Over the past few days, the East Coast of the United States has been bracing itself for Hurricane Sandy. While residents have been preparing houses for impact, organizations have been working to ensure continuity of operations despite the intense storm.
While many are directly impacted, there are also those who are or will be indirectly impacted by cancelled flights, the shutdown of mass transit, and other travel-related impact, such as trees down, roads closed, etc. For those workers, the ability to telework could have a tremendous impact on their employer, whether an agency, organization or business.
As a member of the U.S. public sector team at Cisco, I have to say how proud I continue to be of the Cisco team and the repeated internal calls & reminders to monitor our partners, our customers and our colleagues and to keep communication open in case of any issues or concerns. The message has consistently been to be safe, be remote and telework if possible. Read More »
As collaboration technologies become more pervasive in our daily lives, we increasingly hear about video and other communications taking students on virtual fieldtrips, connecting colleagues across the globe and enabling better access to healthcare for rural and under-served communities.
You may have also noticed a dramatic increase in the use of video and collaboration in the Connected Justice areas -- courts, law enforcement and corrections. Dallas County, Texas, for example, implemented videoconferencing, or telepresence, a number of years ago and immediately realized multiple benefits from reducing detainee transport to enabling faster case disposal. One application in particular has shown dramatic impact within court systems -- remote interpretation. The video below is a great overview of how remote interpretation works and its benefits.
Want to know how to make sure your network is secure & meets compliance all while enabling a successful BYOD program?
OK, I admit that I’ve always been a techie wannabe, however I never quite made it to true techie level. So when the buzz around BYOD and unified workspace started a couple years ago, I was intrigued, and as it has built momentum and taken hold in so many organizations, I have taken an interest in understanding how it really works. Obviously, security, visibility and control are the big concerns, and to understand how those concerns are met, I found this video on Cisco’s Identity Services Engine (ISE) really helpful:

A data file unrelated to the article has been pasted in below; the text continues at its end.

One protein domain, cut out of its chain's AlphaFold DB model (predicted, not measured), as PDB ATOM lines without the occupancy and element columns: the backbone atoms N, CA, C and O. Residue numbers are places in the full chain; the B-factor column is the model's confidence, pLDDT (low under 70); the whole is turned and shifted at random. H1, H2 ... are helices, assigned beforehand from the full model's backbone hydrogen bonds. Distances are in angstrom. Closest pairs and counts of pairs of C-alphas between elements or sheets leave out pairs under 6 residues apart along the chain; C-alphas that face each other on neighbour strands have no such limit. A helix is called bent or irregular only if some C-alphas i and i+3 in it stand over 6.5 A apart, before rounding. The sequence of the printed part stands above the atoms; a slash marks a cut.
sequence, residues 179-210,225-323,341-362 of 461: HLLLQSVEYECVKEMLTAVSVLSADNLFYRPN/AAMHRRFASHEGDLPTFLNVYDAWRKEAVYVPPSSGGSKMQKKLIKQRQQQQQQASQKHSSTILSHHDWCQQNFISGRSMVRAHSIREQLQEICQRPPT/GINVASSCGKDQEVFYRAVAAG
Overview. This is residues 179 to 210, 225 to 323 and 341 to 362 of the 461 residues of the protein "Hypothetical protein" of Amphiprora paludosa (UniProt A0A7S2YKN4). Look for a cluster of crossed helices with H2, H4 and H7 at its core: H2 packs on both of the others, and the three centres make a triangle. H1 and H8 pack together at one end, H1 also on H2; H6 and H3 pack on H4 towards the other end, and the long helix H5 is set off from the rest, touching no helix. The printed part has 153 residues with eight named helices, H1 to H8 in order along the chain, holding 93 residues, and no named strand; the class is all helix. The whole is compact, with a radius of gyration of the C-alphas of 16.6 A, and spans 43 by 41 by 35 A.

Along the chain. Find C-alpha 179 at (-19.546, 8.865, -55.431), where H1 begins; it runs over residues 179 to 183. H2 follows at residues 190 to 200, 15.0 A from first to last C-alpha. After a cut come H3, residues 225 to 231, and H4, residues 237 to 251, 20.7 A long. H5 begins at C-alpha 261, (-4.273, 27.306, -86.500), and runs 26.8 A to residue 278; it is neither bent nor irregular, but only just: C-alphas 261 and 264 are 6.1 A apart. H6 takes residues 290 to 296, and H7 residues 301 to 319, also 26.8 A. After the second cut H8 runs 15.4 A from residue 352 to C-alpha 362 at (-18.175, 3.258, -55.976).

As video becomes more pervasive in our daily lives, we increasingly hear about using live, interactive video to take students on virtual fieldtrips, connect colleagues across the globe and enable better access to healthcare for rural and underserved communities. Collaborative technologies connect people and cut costs across a variety of settings. Another area we’re seeing new, innovative applications is in courts, corrections and law enforcement.
In Dallas County, Texas, for example, 25 to 50 prisoners are processed daily, telepresence systems were installed in the courthouse, the county jails and the infirmary. As one might imagine, transporting prisoners who have already been booked back to the courthouse for another arraignment takes a significant amount of time and, therefore, cost. The process entails the Sheriff’s Office getting a list of all the prisoners facing new or altered charges; have a deputy gather them up from the various facilities in which they are housed and place them in a holding cell; and then bring them all back in to the courthouse together for their new arraignment. When all is said and done (secure a van, get two deputies to transport the prisoners in the van; get through traffic; and then go through security at the other end), it takes at least two hours. However, with the technology on-hand, the county has been able to re-arraign 700 prisoners a month without having to transport them. Also, by enabling court dealings via a secure network it reduces paper work, improves flexibility for the courts and dramatically decreases travel costs when working with geographically spread-out participants Read More »
Economic development is out and new economic competitiveness is in and the basis of government process is evolving. The old model no longer works as technology is fundamentally changing the way human beings go to work. Today’s technology can deliver a far greater impact at a far lower cost than ever before, and it’s not just a single trend (i.e., broadband, virtualization, cloud computing).
However, governments often make the mistake of evaluating technology based on the sticker price rather than diving further into the full lifecycle of systems to understand their true and lasting impact; I like to call this the Total Economic Impact (TEI).
A new whitepaper, “Economic Game Changer: Powering the Next Generation Government,” and published by the Center for Digital Government, dives into the importance for governments to consider the TEI rather than ROI. Read More »